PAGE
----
In a television interview on Sunday 4 May Scottish Labour leader Wendy Alexander suggested she was in favour of an early referendum on Scottish independence — “Bring it on!” was the expression she used. Later Alexander said she wanted a referendum during the next twelve months and that Gordon Brown backed her position.
On 7 May Brown said Alexander’s position had been misunderstood — neither he nor Alexander supported an early referendum! The following day Alexander told the Scottish Parliament that she wanted a referendum “now”. By the close of the week Brown and Alexander had issued parallel statements — Alexander’s call had really been part of a cunning plot to expose the SNP: the SNP say they are in favour of independence; Labour demands an immediate referendum on independence; the SNP rejects this; this shows up the SNP as hypocrites.
At the same time Brown’s supporters let the press know that Alexander knew Brown did not support an early referendum. This while Alexander’s supporters are briefing the press that this was another example of Brown’s indecisive leadership, Alexander had gone ahead without Brown’s backing, to force his dithering hand.
The Scottish media have made much of the Alexander-Brown clash and the Scottish Labour against London Labour clash, but this sorry episode serves only to show up how policy — on what is a major issue — is determined in New Labour.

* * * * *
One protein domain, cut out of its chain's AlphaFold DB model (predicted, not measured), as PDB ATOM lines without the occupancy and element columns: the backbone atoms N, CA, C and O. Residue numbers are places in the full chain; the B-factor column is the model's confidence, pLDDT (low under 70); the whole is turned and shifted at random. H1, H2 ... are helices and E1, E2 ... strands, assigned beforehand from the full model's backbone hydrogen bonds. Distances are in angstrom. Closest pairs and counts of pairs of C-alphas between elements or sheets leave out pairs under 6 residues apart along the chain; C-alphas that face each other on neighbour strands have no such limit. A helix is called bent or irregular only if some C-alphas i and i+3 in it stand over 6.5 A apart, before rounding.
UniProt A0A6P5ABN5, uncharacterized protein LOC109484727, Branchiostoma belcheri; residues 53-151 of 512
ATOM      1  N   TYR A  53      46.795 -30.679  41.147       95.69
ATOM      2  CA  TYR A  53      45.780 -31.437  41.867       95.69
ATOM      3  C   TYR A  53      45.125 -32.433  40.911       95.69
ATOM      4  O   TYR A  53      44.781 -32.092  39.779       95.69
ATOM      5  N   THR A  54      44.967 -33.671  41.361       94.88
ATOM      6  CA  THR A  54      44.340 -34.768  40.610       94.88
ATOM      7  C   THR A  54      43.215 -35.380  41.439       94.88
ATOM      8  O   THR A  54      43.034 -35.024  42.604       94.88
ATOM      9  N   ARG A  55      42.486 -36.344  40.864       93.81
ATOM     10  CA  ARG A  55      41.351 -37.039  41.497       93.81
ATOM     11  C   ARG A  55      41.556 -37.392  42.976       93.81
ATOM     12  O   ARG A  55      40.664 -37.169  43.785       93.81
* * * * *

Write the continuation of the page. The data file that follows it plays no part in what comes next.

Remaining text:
There had been no prior discussion at any level of the Labour Party in Scotland prior to Alexander’s announcement. When the new line was subsequently and quickly abandoned it was the result of phone calls from other individuals in the Labour Party hierarchy.
The fiasco also points to the inability of the Labour Party in Scotland to mount a coherent political challenge to the SNP.
Since it formed a minority Scottish government last summer the SNP has enjoyed growing support. It has introduced free school meals for some age groups, scrapped bridge tolls, reversed earlier decisions to close accident and emergency units, frozen the council tax, and promised to use public funding, not PFIs or PPPs, to build new hospitals.
Labour’s own politics and record in power preclude an attack on the SNP from the left. It can now hardly attack the SNP for not doing what it itself showed no interest in doing.
Despite its populist reforms, the SNP is wedded to promoting the interests of big business, by transforming the Scottish economy into a second ‘Celtic tiger’. But Labour can hardly attack the SNP for being a pro-big-business party. That’s what Labour now — legitimately — claims to be!
But an attack on the SNP from the right would be electorally suicidal.
The result is that Labour’s attacks on the SNP are little more than attempts to “box clever”, exemplified by Alexander’s “immediate referendum” call.
In the event, the outcome was a total fiasco which further undermined Alexander’s already tarnished leadership. And deservedly so.